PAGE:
I dreamed a dream…


To say that I was looking forward to seeing Les Miserable in the cinema is an understatement.  An excitable theater geek, I knew that I would be blown away by Tom Hooper’s screen  adaptation of this much-beloved musical, particularly with Hugh Jackman at the helm of the impressive cast.

Alas, I was not blown away.  I did experience moments of (excruciating) empathy, but I was not transported somewhere magical, as I had hoped and anticipated.

This is a dis-jointed film. Yes, there are moments of brilliance – such as Anne Hathaway’s extraordinary rendition of ‘I Dreamed a Dream” – but in between those moments the narrative and the energy of the film lag. While the play moves seamlessly between scenes, the film is a clash of styles and locations – some of which are hyper-realistic and others like a theater set.

Disappointingly, Hooper’s overuse of close ups begins in scene one and continues for the next three hours. Yes, these characters are experiencing the worst of what people could possibly endure. But extreme closeups detach them from the horror; the context gets lost and so does the emotional impact. When Marius sings “Empty Chairs and Empty Tables” – arguably Eddie Redmayne’s most impactful moment – we lose the sense that he is all alone in an empty room, because the camera is focused so tightly on his face.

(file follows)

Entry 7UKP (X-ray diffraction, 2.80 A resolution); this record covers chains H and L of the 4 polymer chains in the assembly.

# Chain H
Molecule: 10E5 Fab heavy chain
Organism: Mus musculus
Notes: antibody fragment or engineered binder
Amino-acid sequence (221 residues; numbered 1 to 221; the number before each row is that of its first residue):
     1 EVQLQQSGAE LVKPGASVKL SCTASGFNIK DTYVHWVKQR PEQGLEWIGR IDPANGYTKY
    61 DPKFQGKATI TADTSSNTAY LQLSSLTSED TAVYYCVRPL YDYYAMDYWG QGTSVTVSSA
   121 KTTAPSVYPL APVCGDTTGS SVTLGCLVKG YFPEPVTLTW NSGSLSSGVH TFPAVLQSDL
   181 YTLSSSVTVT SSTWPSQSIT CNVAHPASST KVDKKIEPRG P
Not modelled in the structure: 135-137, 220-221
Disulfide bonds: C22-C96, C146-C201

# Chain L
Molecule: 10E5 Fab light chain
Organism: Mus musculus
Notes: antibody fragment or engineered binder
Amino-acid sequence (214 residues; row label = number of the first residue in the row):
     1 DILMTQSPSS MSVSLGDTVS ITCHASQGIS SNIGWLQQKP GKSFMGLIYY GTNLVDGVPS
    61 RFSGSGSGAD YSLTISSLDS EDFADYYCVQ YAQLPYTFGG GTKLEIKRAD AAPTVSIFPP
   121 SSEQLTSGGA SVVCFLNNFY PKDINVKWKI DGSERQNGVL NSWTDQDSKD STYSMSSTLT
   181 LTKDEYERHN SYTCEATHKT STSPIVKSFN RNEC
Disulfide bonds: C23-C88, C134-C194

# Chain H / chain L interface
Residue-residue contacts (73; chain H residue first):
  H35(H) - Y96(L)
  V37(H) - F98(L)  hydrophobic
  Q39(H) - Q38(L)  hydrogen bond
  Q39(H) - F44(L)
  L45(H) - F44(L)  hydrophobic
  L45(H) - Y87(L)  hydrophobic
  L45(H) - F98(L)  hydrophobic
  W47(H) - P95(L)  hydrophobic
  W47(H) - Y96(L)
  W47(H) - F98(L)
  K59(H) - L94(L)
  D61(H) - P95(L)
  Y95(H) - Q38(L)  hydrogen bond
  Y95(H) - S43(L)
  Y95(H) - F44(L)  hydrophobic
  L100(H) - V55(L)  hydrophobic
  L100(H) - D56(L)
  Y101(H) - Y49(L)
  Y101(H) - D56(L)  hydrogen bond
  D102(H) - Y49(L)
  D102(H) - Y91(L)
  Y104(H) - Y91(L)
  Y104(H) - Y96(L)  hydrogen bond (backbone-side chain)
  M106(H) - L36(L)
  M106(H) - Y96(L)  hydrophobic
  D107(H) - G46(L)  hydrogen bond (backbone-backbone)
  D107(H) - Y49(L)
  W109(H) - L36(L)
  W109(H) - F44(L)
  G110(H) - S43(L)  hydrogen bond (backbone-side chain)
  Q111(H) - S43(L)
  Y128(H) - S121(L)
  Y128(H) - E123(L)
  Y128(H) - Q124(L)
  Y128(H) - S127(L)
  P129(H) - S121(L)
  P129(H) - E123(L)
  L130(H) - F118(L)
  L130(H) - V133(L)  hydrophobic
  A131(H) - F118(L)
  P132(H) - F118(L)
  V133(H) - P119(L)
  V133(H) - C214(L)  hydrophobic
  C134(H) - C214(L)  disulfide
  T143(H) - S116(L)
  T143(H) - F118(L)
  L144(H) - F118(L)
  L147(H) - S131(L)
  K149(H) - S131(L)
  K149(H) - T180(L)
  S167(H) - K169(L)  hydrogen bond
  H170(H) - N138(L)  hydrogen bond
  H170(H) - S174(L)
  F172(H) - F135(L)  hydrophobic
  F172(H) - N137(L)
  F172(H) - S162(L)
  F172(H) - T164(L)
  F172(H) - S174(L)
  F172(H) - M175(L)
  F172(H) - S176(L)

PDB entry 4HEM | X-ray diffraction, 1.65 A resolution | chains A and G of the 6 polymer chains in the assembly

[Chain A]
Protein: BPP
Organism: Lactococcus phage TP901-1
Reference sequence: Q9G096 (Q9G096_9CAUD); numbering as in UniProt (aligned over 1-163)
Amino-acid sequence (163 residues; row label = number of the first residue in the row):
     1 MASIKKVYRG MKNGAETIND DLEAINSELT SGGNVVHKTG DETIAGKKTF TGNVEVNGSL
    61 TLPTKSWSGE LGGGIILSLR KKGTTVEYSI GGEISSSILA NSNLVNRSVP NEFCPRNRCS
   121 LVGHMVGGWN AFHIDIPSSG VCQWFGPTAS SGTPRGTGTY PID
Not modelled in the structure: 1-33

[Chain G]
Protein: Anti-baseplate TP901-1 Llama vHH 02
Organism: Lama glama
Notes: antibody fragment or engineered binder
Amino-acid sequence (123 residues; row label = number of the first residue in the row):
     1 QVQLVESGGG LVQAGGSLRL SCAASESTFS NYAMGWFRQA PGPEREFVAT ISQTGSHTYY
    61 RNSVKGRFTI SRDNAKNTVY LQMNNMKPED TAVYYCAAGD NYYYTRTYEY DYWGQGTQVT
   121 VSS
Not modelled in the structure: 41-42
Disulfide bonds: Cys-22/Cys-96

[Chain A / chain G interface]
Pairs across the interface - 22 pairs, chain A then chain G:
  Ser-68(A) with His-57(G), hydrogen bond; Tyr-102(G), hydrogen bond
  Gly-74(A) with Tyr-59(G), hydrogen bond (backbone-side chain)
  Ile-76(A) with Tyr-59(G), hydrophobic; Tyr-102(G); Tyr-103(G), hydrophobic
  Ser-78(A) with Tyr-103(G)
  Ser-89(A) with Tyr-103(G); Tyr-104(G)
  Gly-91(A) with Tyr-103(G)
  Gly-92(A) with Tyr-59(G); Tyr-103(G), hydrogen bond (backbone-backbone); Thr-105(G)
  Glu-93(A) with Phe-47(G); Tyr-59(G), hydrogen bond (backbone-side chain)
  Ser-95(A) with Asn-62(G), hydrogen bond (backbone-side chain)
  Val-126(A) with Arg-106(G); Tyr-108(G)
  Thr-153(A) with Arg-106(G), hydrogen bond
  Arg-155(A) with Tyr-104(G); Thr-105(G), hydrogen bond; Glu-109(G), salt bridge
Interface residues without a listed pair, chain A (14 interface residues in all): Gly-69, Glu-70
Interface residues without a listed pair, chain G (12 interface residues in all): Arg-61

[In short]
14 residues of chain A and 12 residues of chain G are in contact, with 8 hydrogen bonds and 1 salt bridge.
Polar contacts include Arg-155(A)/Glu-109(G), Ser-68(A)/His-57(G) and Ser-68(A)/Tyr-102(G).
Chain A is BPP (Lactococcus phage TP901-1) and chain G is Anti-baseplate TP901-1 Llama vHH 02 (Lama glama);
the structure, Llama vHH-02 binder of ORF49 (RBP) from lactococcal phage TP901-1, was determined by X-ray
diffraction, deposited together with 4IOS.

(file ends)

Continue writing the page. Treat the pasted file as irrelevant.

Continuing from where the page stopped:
Even the death of Gavroche loses impact because of photographic choices. What is so poignant about this moment is that he is a little boy. If the frame is too tight, we lose sight of how small he is in relation to that massive barricade.  And the rousing rowdiness of “Master of the House” is lost to a series of close-ups and quick edits. Only the final scene comes close to capturing what is so brilliant about the ensemble work in Les Miserable – they finally get to be an ensemble.